- Emirates, Kenya Airways Suspend Abuja Operations
Dubai-based Emirates Airlines and Kenya Airways have announced the suspension of their flights to the Nnamdi Azikiwe International Airport, Abuja, Nigeria’s capital, in the face of the economic downturn in the country, foreign exchange scarcity, and the shrinking passenger traffic on international routes.
Emirates, one of the biggest foreign airlines operating in Nigeria, said it would stop flights effective October 22, while the East African carrier, Kenya Airways, has also announced that it would suspend flights to and from Abuja with effect from November 15, 2016 as part of its restructuring and loss-saving measures.
In this regard, Emirates was said to have written to the Minister of State, Aviation, Senator Hadi Sirika, over its intention to stop flights from Abuja, indicating its inability to buy FX.
The letter was said to have been received by the Permanent Secretary, Ministry of Transportation.
The airline was reported to have said, if after weeks off the Abuja suspension, no drastic change happens, Emirates would also suspend Lagos operations indefinitely and with that exit the Nigerian market.
Emirates like many major international carriers operating in Nigeria, has huge sums for ticket sales with the banks, which it has not been able to repatriate.
About two months ago, foreign airlines’ funds trapped in the Central Bank of Nigeria (CBN) was put at $900 million but the federal government granted the airlines access to FX at a concessionary exchange rate to enable them repatriate about 50 per cent of their ticket sales.
Besides the huge funds trapped in Nigeria, the recession has led to a reduction in passenger traffic, forcing the foreign airlines to reassess the logistics of operating from Nigeria with low load factors.
Emirates Airline has also threatened to stop its flights into Africa if the economic downturn on the continent worsens.
The president of the airline, Tim Clark, stated this in Dubai yesterday at an International Air Transport Association (IATA) forum.
Clark said foreign airlines flying to Africa now refuel abroad because jet fuel supplies had become more expensive and scarce in some African countries.
“In certain African countries, the currencies have really gone down, so we’re reflecting on a number of these to look at where it’s just not worth for us to travel,” Clark said.
He added that Emirates’ load factor – a measure of capacity utitlisation – for the rest of 2016 and 2017, would probably be in the mid-70s to low-80s in percentage terms.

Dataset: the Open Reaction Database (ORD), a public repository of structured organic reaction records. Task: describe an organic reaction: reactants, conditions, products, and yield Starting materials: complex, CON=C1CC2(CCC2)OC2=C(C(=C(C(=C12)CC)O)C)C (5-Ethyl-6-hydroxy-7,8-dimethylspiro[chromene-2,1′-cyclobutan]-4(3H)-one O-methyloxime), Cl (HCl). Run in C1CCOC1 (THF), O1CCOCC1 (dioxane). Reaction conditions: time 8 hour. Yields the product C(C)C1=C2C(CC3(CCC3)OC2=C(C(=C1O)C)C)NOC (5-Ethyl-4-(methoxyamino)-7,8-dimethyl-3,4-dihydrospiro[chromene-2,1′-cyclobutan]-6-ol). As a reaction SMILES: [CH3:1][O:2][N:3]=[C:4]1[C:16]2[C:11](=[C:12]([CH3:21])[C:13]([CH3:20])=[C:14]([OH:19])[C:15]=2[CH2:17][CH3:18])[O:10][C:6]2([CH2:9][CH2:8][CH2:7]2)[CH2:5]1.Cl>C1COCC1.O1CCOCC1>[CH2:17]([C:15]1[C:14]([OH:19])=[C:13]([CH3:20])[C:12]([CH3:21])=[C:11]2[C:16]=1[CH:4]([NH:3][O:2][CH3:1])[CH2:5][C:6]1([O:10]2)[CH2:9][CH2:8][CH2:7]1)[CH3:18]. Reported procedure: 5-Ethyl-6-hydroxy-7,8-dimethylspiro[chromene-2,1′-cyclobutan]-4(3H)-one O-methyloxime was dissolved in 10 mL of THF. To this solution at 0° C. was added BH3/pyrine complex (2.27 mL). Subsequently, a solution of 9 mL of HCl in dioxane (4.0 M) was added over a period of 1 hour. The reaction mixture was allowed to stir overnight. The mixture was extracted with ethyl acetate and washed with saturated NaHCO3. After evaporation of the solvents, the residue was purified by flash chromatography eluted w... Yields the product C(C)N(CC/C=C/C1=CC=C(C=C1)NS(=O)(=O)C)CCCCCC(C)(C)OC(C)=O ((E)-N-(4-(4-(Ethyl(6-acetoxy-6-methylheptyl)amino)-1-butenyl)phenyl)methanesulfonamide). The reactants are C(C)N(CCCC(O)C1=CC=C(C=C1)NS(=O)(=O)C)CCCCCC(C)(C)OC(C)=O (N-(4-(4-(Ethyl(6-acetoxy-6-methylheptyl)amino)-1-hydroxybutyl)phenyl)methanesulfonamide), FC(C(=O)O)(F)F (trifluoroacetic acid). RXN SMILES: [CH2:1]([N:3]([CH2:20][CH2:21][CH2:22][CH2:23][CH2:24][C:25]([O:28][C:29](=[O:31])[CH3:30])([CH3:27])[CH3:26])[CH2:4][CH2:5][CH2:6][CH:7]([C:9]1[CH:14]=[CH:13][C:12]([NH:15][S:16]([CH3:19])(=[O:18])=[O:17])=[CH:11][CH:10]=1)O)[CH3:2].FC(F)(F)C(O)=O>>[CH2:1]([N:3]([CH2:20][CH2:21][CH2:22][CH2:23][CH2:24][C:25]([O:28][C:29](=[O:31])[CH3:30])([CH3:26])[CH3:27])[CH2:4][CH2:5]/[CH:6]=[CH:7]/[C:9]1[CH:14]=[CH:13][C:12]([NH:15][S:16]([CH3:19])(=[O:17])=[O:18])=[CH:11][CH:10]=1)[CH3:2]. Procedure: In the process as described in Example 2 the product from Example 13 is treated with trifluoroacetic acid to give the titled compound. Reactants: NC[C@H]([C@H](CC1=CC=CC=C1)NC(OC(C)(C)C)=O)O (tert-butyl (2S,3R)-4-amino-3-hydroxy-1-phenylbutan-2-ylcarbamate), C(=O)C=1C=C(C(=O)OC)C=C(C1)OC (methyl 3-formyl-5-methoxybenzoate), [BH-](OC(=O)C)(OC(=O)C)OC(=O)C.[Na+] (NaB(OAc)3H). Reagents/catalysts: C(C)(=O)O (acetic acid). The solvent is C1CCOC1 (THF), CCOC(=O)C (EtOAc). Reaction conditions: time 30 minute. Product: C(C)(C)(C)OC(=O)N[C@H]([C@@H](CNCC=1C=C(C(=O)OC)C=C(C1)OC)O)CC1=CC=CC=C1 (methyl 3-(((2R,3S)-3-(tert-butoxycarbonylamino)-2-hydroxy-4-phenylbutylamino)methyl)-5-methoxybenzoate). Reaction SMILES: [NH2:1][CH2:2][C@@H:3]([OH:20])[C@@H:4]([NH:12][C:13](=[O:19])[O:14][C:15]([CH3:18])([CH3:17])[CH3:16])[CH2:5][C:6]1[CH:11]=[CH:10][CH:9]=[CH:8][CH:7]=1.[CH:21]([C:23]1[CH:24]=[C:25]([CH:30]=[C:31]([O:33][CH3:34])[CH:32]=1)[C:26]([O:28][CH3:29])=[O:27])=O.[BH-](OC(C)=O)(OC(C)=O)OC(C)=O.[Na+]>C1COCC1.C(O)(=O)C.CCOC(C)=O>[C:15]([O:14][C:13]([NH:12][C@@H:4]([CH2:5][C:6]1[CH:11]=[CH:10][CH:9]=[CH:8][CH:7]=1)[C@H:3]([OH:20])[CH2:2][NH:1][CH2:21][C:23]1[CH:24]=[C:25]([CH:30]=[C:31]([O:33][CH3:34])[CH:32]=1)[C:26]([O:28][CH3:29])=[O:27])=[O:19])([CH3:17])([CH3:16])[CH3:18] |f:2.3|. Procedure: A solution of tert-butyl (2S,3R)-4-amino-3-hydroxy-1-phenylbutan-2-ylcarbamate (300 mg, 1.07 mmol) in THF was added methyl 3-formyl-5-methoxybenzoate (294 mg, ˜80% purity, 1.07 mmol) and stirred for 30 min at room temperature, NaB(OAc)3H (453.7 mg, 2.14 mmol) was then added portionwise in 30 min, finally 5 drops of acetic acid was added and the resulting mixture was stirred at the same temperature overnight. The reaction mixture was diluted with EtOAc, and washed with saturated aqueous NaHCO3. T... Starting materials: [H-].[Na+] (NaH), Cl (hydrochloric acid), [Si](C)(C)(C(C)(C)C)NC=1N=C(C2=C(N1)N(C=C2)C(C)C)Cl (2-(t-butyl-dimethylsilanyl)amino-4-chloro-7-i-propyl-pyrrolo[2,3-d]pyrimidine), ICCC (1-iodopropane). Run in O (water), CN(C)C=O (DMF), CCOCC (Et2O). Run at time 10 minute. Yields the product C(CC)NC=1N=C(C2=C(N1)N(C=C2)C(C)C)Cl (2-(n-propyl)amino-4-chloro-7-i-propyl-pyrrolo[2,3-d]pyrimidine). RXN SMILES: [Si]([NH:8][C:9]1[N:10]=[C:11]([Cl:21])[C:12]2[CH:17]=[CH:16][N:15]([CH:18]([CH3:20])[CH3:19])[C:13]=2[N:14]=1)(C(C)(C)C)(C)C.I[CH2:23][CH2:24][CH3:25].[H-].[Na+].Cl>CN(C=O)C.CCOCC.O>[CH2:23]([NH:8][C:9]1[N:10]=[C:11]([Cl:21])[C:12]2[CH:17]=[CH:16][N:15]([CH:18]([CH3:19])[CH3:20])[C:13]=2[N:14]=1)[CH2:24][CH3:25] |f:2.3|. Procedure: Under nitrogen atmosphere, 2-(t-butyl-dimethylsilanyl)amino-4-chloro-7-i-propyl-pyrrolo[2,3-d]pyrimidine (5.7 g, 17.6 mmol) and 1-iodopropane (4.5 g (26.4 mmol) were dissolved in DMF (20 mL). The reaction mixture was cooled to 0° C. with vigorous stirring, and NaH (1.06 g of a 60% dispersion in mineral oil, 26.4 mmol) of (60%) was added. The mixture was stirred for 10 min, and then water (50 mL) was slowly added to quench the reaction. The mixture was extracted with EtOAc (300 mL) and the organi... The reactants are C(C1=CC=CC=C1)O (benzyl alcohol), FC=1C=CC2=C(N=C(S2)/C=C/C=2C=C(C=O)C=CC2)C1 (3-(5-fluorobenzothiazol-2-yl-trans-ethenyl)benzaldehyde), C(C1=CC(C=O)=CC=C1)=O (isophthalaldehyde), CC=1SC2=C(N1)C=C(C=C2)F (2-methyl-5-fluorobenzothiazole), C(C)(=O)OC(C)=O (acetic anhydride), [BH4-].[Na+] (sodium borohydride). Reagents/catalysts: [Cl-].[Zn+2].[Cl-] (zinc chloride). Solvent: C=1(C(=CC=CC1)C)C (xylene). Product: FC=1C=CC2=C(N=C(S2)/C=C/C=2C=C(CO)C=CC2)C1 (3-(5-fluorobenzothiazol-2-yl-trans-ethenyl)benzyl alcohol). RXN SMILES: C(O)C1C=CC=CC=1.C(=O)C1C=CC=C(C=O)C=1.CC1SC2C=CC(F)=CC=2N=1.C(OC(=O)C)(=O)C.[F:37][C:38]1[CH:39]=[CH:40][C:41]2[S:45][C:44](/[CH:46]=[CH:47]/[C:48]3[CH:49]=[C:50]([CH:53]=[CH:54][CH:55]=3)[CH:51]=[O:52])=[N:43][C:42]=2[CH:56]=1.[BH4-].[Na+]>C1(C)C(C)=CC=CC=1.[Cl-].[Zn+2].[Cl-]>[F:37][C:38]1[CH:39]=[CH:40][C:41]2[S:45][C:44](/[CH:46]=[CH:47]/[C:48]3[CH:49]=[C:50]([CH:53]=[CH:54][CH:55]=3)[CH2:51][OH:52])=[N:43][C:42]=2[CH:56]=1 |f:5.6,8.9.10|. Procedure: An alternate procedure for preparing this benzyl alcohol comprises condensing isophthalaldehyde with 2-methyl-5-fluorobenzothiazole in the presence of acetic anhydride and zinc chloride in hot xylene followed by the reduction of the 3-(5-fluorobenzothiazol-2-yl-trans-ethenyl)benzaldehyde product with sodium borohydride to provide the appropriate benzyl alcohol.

Clark, however, said there would be some peaks and troughs in that time.
About a month ago, Emirates started tanking fuel from Accra, Ghana because of the scarcity of jet fuel in Nigeria.
Other foreign carriers were also forced to refuel at different locations outside the country before flying to Nigeria.
The airlines’ media office in Lagos confirmed the suspension of Abuja flights, stating: “Emirates can confirm that it’s suspending its four times weekly service between Abuja, Nigeria and Dubai with effect from 22nd October 2016.
“The decision was made after a review of the airline’s operations to ensure the best utilisation of its aircraft fleet for its overall business objectives. The airline continues to serve Nigeria with a daily flight to and from Lagos.”
In a related development, the federal government after the recent shake up at the Federal Airports Authority of Nigeria (FAAN), yesterday announced the appointment of two new directors to help the organisation realise its new set goals.
The new directors are Mrs. Nike Aboderin, who was made Director, Finance and Accounts (DFA), and Mr. Sadiku Abdulkadir Rafindadi, appointed as Director, Commercial and Business Development (DCBD).
The agency said Mrs. Aboderin is a Fellow of the Chartered Institute of Bankers of Nigeria (FCIB). She holds an M.Sc degree in Banking and Finance from the University of Lagos.
“Mrs. Aboderin possesses over 23 years experience in the financial services industry, which has exposed her to both public and private exploits at different institutions including multinationals.
“She is also an Advanced Management Programme (AMP) graduate of the Lagos Business School.
“In addition, she holds a post graduate certificate in Global Strategic Management (GSM) from the Harvard Business School, Boston, USA. She is married with children,” FAAN said in a statement signed by its acting General Manager, Public Affairs, Mrs. Henrietta Yakubu.
The agency added that Rafindadi is a 1985 graduate of Economics of the University of Pittsburgh. He also holds an MBA in Finance from the Clark Atlanta University, USA.
“He attended Kaduna Polytechnic, where he obtained a certificate in Management Studies. Mr. Rafindadi is a seasoned amiable manager who started his career as a young officer and rose to the pinnacle through diligence and commitment.
“Until his current appointment, Rafindadi worked in several management capacities in different institutions, including Phoenix Investment Services and British Petroleum. He is married with children,” FAAN said.